Pub.: 17 Mar '12, Pinned: 28 Jul '17
Abstract: The yeast Ipi3p is required for DNA replication and cell viability in Sacharomyces cerevisiae. It is an essential component of the Rix1 complex (Rix1p/Ipi2p-Ipi1p-Ipi3p) that is required for the processing of 35S pre-rRNA in pre-60S ribosomal particles and for the initiation of DNA replication. The human IPI3 homolog is WDR18 (WD repeat domain 18), which shares significant homology with yIpi3p. Here we report that knockdown of hIPI3 resulted in substantial defects in the chromatin association of the MCM complex, DNA replication, cell cycle progression and cell proliferation. Importantly, hIPI3 silencing did not result in a reduction of the protein level of hCDC6, hMCM7, or the ectopically expressed GFP protein, indicating that protein synthesis was not defective in the same time frame of the DNA replication and cell cycle defects. Furthermore, the mRNA and protein levels of hIPI3 fluctuate in the cell cycle, with the highest levels from M phase to early G1 phase, similar to other pre-replicative (pre-RC) proteins. Moreover, hIPI3 interacts with other replication-initiation proteins, co-localizes with hMCM7 in the nucleus, and is important for the nuclear localization of hMCM7. We also found that hIPI3 preferentially binds to the origins of DNA replication including those at the c-Myc, Lamin-B2 and β-Globin loci. These results indicate that hIPI3 is involved in human DNA replication licensing independent of its role in ribosome biogenesis.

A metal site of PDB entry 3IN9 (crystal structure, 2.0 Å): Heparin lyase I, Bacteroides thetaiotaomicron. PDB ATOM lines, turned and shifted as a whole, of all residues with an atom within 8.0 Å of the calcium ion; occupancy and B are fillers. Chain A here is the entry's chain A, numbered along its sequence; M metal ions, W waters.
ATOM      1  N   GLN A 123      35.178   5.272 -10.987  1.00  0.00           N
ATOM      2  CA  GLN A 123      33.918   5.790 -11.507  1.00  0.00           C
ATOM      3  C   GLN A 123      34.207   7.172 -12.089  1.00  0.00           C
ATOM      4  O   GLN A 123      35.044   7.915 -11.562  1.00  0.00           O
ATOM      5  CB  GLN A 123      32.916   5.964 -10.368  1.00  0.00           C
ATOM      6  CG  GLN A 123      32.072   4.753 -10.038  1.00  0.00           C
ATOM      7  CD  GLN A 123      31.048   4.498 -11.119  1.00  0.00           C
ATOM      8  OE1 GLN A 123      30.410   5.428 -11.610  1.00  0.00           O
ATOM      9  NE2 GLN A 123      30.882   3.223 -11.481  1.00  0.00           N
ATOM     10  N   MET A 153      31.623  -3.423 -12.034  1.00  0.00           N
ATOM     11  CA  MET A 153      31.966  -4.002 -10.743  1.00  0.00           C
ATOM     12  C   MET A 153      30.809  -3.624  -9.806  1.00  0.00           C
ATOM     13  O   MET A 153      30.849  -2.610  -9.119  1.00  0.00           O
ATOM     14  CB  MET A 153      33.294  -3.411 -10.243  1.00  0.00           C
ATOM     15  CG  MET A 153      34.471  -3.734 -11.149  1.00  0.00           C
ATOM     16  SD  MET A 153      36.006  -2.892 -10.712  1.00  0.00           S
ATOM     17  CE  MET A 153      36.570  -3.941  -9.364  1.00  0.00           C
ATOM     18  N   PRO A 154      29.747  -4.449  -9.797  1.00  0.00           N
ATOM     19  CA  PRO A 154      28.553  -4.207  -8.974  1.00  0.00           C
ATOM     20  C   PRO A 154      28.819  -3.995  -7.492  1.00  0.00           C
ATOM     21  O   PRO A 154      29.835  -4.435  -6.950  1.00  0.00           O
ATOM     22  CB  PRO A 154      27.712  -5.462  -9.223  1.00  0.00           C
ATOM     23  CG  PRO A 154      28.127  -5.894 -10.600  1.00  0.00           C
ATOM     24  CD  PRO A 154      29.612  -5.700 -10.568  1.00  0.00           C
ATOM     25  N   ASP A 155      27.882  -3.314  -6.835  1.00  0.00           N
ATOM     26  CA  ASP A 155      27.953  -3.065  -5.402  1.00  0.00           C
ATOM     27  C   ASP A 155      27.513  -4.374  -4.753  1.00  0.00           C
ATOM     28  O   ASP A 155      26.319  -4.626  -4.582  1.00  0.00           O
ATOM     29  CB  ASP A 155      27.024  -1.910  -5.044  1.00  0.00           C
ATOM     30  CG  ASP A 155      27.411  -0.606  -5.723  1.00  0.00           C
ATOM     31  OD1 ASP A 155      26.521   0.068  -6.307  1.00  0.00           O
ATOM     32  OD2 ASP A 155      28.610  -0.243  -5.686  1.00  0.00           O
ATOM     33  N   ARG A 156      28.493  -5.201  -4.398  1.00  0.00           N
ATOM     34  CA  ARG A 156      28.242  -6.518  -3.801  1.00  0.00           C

Pub.: 09 Apr '16, Pinned: 28 Jul '17
Abstract: The opening and closing of two ring-shaped Mcm2-7 DNA helicases is necessary to license eukaryotic origins of replication, although the mechanisms controlling these events are unclear. The origin-recognition complex (ORC), Cdc6 and Cdt1 facilitate this process by establishing a topological link between each Mcm2-7 hexamer and origin DNA. Using colocalization single-molecule spectroscopy and single-molecule Förster resonance energy transfer (FRET), we monitored ring opening and closing of Saccharomyces cerevisiae Mcm2-7 during origin licensing. The two Mcm2-7 rings were open during initial DNA association and closed sequentially, concomitant with the release of their associated Cdt1. We observed that ATP hydrolysis by Mcm2-7 was coupled to ring closure and Cdt1 release, and failure to load the first Mcm2-7 prevented recruitment of the second Mcm2-7. Our findings identify key mechanisms controlling the Mcm2-7 DNA-entry gate during origin licensing, and reveal that the two Mcm2-7 complexes are loaded via a coordinated series of events with implications for bidirectional replication initiation and quality control.